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People Reminded Shellfish Ban Still In Place

Fuseworks Media
Fuseworks Media
People Reminded Shellfish Ban Still In Place

Wellington, Nov 2 NZPA - People are being reminded that collecting and eating shellfish along the Coromandel and Bay of Plenty coastline is still dangerous.

The health warning, first issued in December, advising against collecting and eating shellfish in the area remained in place, Waikato District Health Board's medical officer of health Neil de Wet said today.

"The most recent weekly monitoring results have continued to show high levels of paralytic shellfish poison (PSP) present in shellfish along this coastline," Dr de Wet said.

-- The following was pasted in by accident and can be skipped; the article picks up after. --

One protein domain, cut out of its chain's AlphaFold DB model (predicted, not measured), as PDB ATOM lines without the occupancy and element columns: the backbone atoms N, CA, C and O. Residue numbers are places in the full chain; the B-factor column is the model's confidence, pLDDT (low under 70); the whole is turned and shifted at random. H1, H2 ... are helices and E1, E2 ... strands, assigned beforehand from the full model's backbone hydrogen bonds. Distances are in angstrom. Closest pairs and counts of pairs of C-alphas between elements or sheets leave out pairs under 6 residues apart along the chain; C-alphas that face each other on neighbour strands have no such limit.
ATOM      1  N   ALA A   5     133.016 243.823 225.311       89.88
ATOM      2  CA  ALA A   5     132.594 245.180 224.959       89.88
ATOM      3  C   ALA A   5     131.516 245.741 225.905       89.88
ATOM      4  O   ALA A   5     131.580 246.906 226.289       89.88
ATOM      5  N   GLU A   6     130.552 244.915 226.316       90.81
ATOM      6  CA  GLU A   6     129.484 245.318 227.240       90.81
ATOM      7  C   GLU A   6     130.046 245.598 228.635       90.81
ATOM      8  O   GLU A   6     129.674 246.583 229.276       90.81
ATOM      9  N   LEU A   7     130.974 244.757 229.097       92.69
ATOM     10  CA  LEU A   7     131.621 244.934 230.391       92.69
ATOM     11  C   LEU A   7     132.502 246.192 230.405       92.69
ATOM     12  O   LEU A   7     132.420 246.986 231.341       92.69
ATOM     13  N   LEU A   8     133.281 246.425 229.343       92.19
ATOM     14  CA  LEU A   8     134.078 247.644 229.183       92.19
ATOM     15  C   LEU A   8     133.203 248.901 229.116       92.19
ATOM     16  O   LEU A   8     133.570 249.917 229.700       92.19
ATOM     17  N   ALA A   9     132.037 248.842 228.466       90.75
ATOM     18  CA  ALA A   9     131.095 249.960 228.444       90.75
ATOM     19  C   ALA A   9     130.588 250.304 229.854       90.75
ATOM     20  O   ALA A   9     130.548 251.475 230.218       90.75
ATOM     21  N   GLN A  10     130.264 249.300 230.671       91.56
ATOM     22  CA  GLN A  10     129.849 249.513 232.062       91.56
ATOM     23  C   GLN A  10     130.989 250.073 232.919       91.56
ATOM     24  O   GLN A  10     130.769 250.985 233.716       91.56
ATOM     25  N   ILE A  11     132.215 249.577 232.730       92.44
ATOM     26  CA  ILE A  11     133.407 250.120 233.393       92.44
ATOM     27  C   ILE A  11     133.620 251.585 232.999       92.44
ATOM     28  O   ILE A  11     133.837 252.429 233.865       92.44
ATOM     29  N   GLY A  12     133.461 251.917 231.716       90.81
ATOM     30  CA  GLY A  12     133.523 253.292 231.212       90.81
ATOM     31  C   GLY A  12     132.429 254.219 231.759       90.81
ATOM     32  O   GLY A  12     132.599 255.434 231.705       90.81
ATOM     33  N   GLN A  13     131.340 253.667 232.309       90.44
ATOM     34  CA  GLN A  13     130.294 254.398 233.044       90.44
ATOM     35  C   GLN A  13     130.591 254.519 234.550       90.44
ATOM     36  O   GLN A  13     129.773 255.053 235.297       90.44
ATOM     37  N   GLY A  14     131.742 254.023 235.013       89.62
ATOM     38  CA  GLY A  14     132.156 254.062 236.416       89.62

The affected area was unchanged and included the entire coastline from Tairua (including Tairua Harbour) south, including Opoutere, Onemana, Whangamata, and Whiritoa, east along the Bay of Plenty coastline from Waihi Beach, including Tauranga Harbour to the mouth of the Whakatane River in the Eastern Bay of Plenty.

The coastline eastward from Ohope beach remained unaffected, Dr de Wet said.

The health warning applied to all bi-valve shellfish including mussels, pipi, tuatua, cockles, oysters, scallops as well as catseyes and kina (sea urchin).

Dr de Wet said paua, crayfish and crabs could still be taken but the gut should be removed before cooking.

He warned that eating shellfish affected by the paralytic shellfish toxin could cause numbness and tingling around the mouth, face or extremities; difficulty swallowing or breathing; dizziness; double vision; and in severe cases, paralysis and respiratory failure.

"These symptoms usually occur within 12 hours of a person consuming affected shellfish."

Monitoring of shellfish toxin levels would continue along the coast, Dr de Wet said.

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